When Keri Yildirim T’21 saw the lineup of competitors at the Media and Entertainment Case Competition, she knew it would be an interesting day of presentations before executives from Paramount Pictures.
MBA programs with well-known media specialties—such as UCLA Anderson, USC Marshall, Columbia, and NYU Stern—each sent two teams. Harvard Business School also sent two teams. Nevertheless, the team from Tuck emerged victorious, relying on their experience in the media industry and their shared passion for the topic.
The Tuck team, composed of T’21s Yildirim, Krishna Desai, Andrew Ho, Kwabena Nimo, and Kyle Trehub, took home a check for $4000 and an offer for a summer internship at Paramount Studios.
The competition took place on February 27, at the UCLA Anderson School of Management. A week before that, each team was given a two-part prompt to answer through a PowerPoint presentation and a Q&A session on the day of the competition. The teams were asked where they believe the entertainment industry is heading in the next five years, and what Paramount should do now to prepare for it. They were given three options to choose from: 5G connectivity, interactive entertainment, or theatrical innovation.
The team from Tuck put their bet on interactive entertainment. They based their choice on the surging popularity of video games, which earn more annual revenue than traditional home entertainment, and have done so by a larger margin for each of the past three years. “We felt that audiences wanted some level of personalization and interactivity, which is something video games offer,” says Yildirim, who spent eight years at the Fox Networks Group (recently acquired by The Walt Disney Company) in Turkey. “It’s also something we’re seeing online.”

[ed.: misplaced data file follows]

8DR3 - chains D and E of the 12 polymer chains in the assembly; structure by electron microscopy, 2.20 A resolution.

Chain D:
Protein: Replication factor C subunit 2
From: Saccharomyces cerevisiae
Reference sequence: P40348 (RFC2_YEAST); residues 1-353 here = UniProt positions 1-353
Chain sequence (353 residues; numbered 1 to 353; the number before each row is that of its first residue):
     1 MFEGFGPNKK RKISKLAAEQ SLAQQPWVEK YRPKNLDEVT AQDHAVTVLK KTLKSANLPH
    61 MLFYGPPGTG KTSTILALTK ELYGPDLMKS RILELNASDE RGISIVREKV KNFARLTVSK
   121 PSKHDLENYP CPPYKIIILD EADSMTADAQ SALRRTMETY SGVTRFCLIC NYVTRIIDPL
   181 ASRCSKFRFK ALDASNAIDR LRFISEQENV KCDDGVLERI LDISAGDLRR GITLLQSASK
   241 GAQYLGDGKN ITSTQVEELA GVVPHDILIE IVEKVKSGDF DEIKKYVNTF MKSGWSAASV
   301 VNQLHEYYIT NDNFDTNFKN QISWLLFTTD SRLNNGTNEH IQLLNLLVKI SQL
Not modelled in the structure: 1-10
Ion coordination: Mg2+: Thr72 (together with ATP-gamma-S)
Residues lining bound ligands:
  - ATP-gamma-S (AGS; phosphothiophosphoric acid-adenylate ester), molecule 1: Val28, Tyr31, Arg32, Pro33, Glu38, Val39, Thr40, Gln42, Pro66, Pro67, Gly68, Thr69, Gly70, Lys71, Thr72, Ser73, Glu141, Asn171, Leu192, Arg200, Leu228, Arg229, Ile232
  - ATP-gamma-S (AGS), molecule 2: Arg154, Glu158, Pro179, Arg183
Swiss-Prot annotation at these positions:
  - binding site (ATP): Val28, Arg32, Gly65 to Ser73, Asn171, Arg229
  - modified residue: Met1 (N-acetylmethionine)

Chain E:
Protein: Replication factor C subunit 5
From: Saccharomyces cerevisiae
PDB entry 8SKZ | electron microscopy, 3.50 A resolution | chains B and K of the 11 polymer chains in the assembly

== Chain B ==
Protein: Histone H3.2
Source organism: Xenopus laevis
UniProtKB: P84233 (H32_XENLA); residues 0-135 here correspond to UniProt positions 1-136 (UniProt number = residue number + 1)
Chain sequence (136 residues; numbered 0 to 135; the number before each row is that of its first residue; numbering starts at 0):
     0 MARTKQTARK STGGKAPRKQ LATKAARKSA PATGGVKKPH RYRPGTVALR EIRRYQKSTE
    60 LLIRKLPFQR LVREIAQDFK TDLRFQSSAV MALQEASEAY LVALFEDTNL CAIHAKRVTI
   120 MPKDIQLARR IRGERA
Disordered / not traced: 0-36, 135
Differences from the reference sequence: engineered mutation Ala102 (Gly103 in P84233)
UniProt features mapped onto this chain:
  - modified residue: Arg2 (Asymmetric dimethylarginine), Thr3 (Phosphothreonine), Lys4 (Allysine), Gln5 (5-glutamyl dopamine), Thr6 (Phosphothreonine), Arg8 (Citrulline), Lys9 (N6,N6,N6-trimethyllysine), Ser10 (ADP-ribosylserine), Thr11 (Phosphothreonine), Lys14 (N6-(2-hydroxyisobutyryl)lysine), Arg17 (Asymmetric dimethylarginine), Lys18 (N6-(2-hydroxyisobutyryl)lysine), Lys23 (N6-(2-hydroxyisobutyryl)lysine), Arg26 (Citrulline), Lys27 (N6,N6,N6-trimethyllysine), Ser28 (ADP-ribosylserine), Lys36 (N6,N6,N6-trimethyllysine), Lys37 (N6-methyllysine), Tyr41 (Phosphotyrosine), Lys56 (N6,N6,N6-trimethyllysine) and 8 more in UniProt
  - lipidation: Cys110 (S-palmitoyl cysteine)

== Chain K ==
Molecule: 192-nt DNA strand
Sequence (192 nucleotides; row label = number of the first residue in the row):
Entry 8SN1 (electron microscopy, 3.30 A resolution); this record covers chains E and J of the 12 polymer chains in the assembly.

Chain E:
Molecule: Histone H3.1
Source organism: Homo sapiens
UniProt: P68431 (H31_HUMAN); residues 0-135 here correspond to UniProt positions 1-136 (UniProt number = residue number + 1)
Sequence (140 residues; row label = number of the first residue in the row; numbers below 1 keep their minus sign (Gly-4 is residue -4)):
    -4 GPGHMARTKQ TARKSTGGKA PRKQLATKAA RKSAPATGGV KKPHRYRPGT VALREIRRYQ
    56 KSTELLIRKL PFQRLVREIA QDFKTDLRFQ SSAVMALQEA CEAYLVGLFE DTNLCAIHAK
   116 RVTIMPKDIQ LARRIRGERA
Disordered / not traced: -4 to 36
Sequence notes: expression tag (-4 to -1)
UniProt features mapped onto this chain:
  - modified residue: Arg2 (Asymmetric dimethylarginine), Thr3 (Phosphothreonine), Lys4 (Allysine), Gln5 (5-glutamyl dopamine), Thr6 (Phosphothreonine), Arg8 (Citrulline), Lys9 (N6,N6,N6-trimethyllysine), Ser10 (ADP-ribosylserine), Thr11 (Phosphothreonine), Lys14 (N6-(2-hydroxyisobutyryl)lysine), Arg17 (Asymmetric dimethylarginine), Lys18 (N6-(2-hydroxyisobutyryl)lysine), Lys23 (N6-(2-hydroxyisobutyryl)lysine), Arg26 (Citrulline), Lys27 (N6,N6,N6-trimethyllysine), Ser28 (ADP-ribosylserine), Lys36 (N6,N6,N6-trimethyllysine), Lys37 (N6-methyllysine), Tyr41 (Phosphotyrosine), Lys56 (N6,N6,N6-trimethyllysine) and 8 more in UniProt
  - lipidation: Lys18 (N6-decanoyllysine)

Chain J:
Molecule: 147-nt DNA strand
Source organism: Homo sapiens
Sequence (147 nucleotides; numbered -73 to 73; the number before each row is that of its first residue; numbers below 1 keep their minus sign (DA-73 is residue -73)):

Just being able to work really hard on a team with new people—the Tuck study group culture helped us push hard toward a goal.
Each team had 10 minutes to argue their case, followed by a 10-minute question-and-answer session with the judges, who are executives at Paramount (up to the CFO level, and across functions from HR to casting). After the Tuck team made it through the first round, the difficulty of the questions increased considerably. Yildirim noticed that some teams were relying on one team member to answer questions, and she thinks the Tuck team differentiated itself by having all of its members offer different points and perspectives. “If Kyle gave an answer, I offered some of the background I knew,” Yildirim says, “or if Krishna had an answer, KB threw in a different perspective.”
The Tuck team, from left to right: T’21s Kwabena Nimo, Krishna Desai, Kyle Trehub, Keri Yildirim, and Andrew Ho.
That sort of collaboration was facilitated, Yildirim believes, by the unique Tuck core curriculum and its emphasis on teamwork. Before this competition, the five Tuck team members had never worked with each other, but they gelled quickly.
“Just being able to work really hard on a team with new people—the Tuck study group culture helped us push hard toward a goal,” Yildirim says.
In the end, the judges’ decision was nearly unanimous—something that hasn’t happened before in the competition’s seven-year history.
“The win itself was a surprise, since there were a few teams that we were all impressed by,” recounts Krishna Desai. “When we heard the preamble to the announcement, we looked around, laughed, and said ‘at least it was a fun trip to LA!’ But when they called our names, we all kind of looked at each other, super surprised, and made our way to the stage.”